Is Amazon building the bookstore of the future?
Philip Ellison 26 May, 2017 at 01:05
Staying true to its 20-year raison-d’être, Ecommerce giant Amazon has opened its first physical bookstore in New York City, in the Columbus Circle shopping mall which once housed a now-defunct Borders.
Like the inaugural Amazon Go store which opened late last year, this is a cashless business; customers can pay via membership on the Amazon app. Unlike Amazon Go, however, the bookstore will also allow debit and credit card payments.
The store itself is smaller than your average bookshop; 4,000 square feet compared to the average 25,000 occupied by Barnes & Noble. This is because the company is relying on data to hone their inventory; with the exception of new releases and bestsellers, the store will only stock books with a ranking of four stars or higher on the site.
“We have this 20 years of information about books and ratings, and we have millions and millions of customers who are passionate,” says VP of Amazon Books, Jennifer Cast. “It really is a different way to surface great books.” And Amazon’s algorithms meet human curation on the shelf, with “If You Liked This” displays which collect titles by theme, and “Page Turners” suggesting books that Kindle readers finished in three days or less.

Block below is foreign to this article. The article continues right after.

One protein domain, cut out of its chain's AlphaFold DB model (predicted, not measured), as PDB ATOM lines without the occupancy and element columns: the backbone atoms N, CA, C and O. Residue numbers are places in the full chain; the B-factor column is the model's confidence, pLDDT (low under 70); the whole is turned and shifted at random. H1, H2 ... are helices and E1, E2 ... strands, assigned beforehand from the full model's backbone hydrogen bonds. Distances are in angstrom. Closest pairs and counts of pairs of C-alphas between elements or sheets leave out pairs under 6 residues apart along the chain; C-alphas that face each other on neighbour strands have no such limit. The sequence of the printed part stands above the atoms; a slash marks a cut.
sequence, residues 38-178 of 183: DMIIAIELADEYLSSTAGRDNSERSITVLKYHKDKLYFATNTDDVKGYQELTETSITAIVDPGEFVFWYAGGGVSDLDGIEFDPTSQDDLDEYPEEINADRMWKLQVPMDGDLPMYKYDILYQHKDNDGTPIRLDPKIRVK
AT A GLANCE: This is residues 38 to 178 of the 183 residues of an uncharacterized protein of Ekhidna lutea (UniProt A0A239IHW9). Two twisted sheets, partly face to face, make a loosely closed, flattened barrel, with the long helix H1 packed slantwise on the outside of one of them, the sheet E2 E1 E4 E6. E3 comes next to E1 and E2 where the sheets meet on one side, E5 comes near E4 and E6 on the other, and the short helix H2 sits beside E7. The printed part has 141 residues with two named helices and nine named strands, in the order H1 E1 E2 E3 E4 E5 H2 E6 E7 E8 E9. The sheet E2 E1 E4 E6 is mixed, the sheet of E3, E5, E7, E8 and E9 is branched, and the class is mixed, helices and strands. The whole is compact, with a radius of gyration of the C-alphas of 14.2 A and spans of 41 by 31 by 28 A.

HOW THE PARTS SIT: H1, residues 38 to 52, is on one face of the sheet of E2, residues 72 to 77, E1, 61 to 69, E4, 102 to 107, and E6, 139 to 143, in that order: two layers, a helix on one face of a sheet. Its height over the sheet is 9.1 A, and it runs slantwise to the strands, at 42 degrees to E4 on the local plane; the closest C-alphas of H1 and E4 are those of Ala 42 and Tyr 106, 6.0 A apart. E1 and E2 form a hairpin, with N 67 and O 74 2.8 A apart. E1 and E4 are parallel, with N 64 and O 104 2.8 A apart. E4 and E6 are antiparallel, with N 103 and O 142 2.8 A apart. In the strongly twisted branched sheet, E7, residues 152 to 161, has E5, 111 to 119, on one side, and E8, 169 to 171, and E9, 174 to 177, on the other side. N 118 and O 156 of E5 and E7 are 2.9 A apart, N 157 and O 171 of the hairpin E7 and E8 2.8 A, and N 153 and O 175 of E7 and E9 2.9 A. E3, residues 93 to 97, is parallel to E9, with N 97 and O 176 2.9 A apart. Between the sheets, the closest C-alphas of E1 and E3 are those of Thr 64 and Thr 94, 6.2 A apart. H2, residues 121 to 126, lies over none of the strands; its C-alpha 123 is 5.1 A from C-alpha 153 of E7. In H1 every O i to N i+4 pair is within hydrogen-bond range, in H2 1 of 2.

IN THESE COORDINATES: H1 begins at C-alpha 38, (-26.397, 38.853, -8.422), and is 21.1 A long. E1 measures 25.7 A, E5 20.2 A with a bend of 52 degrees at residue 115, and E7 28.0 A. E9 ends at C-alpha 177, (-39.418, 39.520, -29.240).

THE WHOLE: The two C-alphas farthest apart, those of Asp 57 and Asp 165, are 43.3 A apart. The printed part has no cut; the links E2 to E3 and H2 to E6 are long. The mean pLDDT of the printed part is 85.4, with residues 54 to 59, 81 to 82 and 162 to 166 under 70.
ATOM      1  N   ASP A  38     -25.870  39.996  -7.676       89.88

Amazon’s grand entrance into physical retail coincides with the planned closure of several Barnes & Noble locations; eight of the chain’s sites will shut down by the end of the year. B&N has proven it is open to experimenting with how to keep bricks-and-mortar shops alive; last year the company launched three “conceptual” stores which combined books with dining.
But while B&N experiments, Amazon knows exactly what it’s doing. The flagship New York City store will be followed by another on 34th Street over the summer, with 13 planned to open over the next seven months.
However, not everybody is convinced of the slimmed down, algorithmically selected reading on offer. “The cashless Columbus Circle store is founded on Amazon’s belief that people will want to discover (and buy) books that are rated highly on Amazon.com, with a barrage of in-person signs and data-driven shelving choices,” writes Quartz’s Thu-Huong Ha. “But buying a book in the store is actually more expensive than purchasing on the site if you’re not a Prime member. The upshot is that, while the physical store succeeds as an ad for a Prime membership, it fails to be joyful, or even effective, as a bookstore.”